In the past decade, the development of artificial materials exhibiting novel optical properties has become one of the major scientific endeavors. One system of particular interest is with bio-soft-matter, which play a central role in numerous fields ranging from life sciences to chemistry and physics. In this talk, I will provide a brief overview of our recent work on dynamical beam shaping and its applications in optical trapping and manipulation of bacteria and human red blood cells. I will then focus on discussion about our recent work on nonlinear optics with biological suspensions, including self-trapping and guiding of light in colloidal suspensions of cyanobacteria and red blood cells, where the tunable nonlinearity is largely attributed to the optical forces acting on the cells.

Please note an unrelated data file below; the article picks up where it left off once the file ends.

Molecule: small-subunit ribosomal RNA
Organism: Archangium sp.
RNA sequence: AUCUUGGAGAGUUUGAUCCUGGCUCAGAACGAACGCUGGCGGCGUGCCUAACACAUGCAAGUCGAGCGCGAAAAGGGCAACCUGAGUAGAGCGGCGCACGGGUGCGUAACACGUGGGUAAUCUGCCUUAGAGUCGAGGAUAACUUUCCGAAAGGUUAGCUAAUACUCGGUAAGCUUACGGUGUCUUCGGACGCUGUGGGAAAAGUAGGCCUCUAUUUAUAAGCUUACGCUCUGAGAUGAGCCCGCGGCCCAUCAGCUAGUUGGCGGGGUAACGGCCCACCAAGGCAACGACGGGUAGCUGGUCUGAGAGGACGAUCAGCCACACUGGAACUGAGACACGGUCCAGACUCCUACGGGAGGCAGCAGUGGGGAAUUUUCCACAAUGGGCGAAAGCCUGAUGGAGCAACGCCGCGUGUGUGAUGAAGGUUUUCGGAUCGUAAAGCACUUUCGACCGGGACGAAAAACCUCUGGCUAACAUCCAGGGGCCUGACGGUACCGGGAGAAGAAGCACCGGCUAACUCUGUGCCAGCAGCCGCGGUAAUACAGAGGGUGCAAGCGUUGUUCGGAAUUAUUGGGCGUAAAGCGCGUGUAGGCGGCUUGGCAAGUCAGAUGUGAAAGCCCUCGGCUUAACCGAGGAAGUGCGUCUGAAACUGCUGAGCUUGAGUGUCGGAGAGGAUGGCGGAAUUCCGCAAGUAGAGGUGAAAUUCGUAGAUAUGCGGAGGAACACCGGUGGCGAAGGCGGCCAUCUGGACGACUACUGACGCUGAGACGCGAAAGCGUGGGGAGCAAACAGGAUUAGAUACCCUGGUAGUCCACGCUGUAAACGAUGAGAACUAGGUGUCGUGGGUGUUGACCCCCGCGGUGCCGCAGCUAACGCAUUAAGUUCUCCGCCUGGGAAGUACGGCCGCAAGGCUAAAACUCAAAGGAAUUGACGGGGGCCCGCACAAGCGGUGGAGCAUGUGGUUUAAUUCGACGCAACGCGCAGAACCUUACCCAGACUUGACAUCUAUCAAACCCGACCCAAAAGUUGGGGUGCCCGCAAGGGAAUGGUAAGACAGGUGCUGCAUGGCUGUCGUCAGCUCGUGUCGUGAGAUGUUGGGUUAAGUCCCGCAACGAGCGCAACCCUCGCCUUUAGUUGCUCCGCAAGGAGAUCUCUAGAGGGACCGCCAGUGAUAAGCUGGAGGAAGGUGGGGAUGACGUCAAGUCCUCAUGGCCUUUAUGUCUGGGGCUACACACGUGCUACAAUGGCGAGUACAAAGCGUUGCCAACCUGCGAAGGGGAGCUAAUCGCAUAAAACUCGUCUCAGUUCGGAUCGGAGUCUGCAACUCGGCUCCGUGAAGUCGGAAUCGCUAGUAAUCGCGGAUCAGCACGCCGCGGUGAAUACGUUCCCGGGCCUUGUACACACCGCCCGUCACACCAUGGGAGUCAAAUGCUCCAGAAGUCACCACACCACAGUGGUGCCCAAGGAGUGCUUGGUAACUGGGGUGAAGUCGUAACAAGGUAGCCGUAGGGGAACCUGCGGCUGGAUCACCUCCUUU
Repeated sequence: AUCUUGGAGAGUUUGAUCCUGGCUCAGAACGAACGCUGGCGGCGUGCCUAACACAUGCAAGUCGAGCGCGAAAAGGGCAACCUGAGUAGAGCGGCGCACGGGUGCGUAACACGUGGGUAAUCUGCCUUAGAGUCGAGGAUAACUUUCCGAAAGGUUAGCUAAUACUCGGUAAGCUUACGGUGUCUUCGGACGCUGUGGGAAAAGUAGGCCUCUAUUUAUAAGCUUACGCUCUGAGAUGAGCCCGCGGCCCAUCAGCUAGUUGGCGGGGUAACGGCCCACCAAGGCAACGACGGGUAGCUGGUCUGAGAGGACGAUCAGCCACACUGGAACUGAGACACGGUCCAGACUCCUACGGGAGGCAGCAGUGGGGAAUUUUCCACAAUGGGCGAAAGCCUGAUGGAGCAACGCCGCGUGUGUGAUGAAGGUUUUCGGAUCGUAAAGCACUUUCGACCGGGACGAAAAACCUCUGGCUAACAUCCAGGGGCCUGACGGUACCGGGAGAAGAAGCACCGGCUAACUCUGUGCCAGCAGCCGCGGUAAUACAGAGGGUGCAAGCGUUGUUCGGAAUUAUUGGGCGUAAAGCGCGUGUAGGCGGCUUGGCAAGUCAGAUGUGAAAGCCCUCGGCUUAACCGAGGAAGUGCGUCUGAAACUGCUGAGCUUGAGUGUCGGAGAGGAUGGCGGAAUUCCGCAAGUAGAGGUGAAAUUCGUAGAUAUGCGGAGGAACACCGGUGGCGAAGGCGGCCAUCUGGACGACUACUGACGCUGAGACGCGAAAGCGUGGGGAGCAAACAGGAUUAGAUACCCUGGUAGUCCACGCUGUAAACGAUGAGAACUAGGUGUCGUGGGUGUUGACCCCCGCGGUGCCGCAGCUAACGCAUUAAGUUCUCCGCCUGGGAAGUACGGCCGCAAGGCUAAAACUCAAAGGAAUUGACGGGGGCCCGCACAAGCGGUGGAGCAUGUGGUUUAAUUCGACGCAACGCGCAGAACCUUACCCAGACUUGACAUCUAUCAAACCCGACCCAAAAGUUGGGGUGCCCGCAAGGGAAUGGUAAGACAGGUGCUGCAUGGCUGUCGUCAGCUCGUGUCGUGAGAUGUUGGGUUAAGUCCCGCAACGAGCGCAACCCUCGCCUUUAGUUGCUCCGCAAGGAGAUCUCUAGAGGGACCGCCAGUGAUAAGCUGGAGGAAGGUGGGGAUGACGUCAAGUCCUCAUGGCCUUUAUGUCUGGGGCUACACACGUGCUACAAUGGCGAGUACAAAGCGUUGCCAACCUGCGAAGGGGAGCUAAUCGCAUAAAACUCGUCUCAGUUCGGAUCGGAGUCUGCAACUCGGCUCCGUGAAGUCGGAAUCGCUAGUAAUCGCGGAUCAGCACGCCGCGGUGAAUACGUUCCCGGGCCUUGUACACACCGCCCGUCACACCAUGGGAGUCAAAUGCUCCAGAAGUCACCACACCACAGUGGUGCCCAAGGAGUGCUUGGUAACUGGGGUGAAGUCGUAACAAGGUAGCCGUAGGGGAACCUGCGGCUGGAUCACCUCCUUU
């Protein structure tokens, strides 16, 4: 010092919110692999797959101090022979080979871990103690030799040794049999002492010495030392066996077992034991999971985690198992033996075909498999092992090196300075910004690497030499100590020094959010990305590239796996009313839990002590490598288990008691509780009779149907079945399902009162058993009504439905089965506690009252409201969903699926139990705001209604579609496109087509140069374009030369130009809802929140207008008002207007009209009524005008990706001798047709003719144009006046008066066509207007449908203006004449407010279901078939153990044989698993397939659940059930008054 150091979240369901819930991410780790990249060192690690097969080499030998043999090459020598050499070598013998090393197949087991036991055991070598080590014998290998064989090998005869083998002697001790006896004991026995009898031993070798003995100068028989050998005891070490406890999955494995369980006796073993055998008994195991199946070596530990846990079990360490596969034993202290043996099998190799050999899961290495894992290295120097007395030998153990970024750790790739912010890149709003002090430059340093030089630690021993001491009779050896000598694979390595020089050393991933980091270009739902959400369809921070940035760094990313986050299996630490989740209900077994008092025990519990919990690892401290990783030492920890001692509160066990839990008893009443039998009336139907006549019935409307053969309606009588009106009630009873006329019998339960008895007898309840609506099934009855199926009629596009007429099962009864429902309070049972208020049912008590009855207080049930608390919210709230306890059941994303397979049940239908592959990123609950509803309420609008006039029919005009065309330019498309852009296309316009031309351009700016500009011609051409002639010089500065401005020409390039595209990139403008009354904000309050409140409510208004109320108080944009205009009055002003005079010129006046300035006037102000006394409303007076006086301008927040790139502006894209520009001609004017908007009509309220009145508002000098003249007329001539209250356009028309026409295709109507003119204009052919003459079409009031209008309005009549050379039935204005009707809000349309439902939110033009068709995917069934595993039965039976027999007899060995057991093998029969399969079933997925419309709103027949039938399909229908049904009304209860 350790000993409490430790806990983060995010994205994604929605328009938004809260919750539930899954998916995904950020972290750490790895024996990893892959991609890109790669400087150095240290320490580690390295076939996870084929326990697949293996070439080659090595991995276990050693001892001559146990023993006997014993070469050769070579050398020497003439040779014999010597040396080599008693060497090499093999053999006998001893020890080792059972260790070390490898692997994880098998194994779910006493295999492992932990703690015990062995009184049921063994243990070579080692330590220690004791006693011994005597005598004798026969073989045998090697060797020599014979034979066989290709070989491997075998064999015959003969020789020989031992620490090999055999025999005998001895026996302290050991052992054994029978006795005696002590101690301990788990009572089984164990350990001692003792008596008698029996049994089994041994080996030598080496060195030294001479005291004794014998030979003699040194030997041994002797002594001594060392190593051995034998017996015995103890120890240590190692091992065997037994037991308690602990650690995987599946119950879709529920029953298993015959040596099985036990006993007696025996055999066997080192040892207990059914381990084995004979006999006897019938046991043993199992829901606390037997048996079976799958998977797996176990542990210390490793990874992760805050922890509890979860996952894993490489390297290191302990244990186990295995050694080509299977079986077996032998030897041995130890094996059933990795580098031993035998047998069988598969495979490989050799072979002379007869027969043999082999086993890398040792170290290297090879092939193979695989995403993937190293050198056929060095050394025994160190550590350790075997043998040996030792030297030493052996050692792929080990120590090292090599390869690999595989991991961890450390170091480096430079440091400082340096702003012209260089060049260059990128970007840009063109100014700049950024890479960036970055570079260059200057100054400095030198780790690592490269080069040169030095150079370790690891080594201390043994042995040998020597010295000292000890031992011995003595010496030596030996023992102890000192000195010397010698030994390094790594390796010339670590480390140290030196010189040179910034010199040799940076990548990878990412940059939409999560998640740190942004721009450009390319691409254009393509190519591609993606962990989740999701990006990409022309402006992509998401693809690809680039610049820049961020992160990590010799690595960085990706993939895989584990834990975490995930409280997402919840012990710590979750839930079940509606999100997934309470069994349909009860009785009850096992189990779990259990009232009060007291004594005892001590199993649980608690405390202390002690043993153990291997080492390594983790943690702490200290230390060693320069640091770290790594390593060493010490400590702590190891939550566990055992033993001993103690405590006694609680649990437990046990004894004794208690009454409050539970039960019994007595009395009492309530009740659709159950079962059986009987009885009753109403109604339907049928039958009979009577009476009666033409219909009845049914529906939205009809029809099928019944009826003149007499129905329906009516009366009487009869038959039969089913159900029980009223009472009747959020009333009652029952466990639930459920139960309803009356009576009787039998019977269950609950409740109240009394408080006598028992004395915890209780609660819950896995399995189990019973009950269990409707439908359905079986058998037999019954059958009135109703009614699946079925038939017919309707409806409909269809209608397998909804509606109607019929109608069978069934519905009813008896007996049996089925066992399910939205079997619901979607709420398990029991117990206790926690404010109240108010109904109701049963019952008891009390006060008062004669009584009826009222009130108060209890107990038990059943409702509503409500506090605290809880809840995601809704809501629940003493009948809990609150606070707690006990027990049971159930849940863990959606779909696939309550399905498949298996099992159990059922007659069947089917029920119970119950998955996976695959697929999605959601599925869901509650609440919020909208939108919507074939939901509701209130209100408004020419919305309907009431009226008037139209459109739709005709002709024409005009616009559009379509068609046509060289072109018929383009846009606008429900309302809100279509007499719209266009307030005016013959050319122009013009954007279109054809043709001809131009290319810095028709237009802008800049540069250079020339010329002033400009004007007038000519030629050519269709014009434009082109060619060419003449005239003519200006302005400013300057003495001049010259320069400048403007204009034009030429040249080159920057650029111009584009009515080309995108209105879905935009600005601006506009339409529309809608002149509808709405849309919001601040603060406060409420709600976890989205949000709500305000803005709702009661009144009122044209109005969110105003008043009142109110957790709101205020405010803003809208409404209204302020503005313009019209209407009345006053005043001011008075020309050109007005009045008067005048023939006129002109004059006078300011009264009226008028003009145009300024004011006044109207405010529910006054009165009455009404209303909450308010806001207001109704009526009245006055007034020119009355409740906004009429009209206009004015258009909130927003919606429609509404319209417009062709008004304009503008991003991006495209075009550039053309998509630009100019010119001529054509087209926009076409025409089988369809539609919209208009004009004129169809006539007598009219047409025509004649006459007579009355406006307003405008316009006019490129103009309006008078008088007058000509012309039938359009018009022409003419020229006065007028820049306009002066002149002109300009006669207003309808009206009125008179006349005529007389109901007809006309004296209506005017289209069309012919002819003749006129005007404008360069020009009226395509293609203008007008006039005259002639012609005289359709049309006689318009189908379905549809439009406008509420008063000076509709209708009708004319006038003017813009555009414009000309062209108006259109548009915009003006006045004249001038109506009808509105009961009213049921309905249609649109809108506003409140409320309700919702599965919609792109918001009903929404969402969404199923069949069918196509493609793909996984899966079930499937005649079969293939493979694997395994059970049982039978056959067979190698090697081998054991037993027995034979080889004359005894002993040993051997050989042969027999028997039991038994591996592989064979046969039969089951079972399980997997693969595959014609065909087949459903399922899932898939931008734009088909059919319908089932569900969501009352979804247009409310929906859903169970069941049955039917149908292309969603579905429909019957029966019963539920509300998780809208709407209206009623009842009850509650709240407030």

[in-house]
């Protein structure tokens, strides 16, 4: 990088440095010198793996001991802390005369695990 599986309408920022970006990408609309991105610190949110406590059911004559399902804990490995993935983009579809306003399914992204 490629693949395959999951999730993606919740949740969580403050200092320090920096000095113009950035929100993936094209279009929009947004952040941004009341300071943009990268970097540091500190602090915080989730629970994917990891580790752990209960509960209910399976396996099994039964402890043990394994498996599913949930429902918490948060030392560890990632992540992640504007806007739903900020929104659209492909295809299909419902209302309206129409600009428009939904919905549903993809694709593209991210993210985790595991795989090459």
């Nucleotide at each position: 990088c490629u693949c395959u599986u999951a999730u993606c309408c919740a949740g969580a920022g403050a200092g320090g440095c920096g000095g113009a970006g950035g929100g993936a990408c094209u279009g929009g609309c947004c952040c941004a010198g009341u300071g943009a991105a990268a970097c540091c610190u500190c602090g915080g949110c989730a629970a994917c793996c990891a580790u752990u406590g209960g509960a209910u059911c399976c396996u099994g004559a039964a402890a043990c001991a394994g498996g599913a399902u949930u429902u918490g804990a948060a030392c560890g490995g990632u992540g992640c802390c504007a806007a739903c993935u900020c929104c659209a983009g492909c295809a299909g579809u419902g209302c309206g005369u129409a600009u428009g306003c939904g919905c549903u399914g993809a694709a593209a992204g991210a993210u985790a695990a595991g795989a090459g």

Zhigang Chen earned his Ph.D. from Bryn Mawr College and did his postdoctoral research at Princeton before joining the faculty at San Francisco State in California. He is currently a specially appointed professor at Nankai University, China. He has published more than 200 papers in refereed journals including the Science/Nature-family journals with an h-index of 48 (according to Web of Sci.). Dr. Chen is a recipient of the Chinese Distinguished Oversea Young Scholar Award, and a Fellow of the Optical Society of America and the American Physical Society. He has served as an editor for several journals including Optics Letters. Science Bulletin, and Advances in Physics X. Apart from being an active committee member for several OSA/SPIE topical meetings, he served as a Program/General Chair for CLEOFundamental Science in 2016/18.
Seminar by the NYU-ECNU Institute of Physics at NYU Shanghai